This study examines people with no cognitive difficulties, mild cognitive impairment or Alzheimer’s disease who have genetics that causes Alzheimer’s disease. The goal is to test the safety and effectiveness of new study drugs, including antibodies targeting the protein amyloid-beta that builds up in the brains of people with Alzheimer’s disease. The study also aims to observe participants over time to monitor their daily function and to find ways to improve diagnosis.
Eligibility- Who can participate?
be between the ages of 18 and 80 years
know they have an Alzheimer’s disease-causing mutation or be unaware of their genetic status and have an autosomal dominant Alzheimer’s disease gene mutation in their family (genetic or autopsy report required)
have no cognitive issues, mild cognitive impairment or mild dementia
Maximum of 17 visits over 4 years or less. The visits will include brain imaging, cognitive testing, neurological and physical exams, and taking biosamples (i.e. blood, urine)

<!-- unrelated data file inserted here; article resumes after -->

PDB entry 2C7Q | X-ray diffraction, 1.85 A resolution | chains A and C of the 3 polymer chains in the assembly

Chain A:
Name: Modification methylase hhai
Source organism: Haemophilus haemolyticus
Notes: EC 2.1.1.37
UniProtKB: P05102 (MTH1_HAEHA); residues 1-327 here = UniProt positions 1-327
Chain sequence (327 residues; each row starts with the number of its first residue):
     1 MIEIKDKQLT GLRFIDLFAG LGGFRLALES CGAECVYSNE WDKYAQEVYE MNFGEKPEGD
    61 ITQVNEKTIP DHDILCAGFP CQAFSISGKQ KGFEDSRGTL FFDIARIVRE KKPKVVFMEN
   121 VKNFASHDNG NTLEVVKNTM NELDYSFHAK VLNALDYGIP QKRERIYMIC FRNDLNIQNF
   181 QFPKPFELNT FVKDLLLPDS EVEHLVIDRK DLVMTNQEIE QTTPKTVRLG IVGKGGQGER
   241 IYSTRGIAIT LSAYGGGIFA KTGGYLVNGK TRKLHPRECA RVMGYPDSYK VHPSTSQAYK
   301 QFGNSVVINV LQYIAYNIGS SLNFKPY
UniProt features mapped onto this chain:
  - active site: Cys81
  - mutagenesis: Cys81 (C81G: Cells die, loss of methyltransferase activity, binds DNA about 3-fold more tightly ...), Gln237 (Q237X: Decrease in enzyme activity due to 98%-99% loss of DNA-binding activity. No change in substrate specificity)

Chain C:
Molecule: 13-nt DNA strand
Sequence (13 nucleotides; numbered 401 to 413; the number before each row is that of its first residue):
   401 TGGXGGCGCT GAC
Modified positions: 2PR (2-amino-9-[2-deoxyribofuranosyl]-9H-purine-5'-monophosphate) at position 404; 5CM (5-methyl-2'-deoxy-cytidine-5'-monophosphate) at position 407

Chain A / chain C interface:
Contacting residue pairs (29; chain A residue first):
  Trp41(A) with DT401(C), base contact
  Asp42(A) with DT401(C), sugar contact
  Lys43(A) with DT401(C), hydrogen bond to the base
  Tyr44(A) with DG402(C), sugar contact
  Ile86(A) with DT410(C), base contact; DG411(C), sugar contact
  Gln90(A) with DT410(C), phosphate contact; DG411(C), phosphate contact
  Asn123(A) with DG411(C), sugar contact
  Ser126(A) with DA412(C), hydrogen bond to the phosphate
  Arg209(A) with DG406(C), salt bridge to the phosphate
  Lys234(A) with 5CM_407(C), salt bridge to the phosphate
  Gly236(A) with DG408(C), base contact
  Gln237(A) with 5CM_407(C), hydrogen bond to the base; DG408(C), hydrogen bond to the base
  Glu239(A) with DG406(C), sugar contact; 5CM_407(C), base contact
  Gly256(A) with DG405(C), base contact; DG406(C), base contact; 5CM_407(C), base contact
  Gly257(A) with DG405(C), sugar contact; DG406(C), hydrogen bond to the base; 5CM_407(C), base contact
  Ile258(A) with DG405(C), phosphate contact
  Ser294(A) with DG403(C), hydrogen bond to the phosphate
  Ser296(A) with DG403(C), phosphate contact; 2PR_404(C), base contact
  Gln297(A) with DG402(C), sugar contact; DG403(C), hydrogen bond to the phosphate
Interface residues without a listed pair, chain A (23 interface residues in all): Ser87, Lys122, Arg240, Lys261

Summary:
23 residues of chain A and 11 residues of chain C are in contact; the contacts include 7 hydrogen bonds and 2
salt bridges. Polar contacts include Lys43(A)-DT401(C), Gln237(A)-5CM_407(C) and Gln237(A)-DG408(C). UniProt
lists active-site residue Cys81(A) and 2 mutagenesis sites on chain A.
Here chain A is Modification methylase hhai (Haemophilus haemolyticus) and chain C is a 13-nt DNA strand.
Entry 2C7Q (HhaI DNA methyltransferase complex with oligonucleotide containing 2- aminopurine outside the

Do you have questions about research studies you saw on this page? Please contact firstname.lastname@example.org
The listing of a study on the Toronto Dementia Network (TDN) is for informational purposes only. The safety, efficacy or scientific validity of the studies listed here have not been evaluated by The Alzheimer Society of Toronto (AST) or the Toronto Dementia Research Alliance (TDRA). The TDRA is an academic coalition among the University of Toronto and four memory clinics across Toronto at Baycrest, the Centre for Addiction and Mental Health, Sunnybrook Health Sciences Centre, and the University Health Network. The information collected will be kept and guarded by TDRA. Choosing to participate in a study is an important personal decision. Before you participate in a study, you should make sure you understand the risks and potential benefits and discuss all options with your health care provider(s).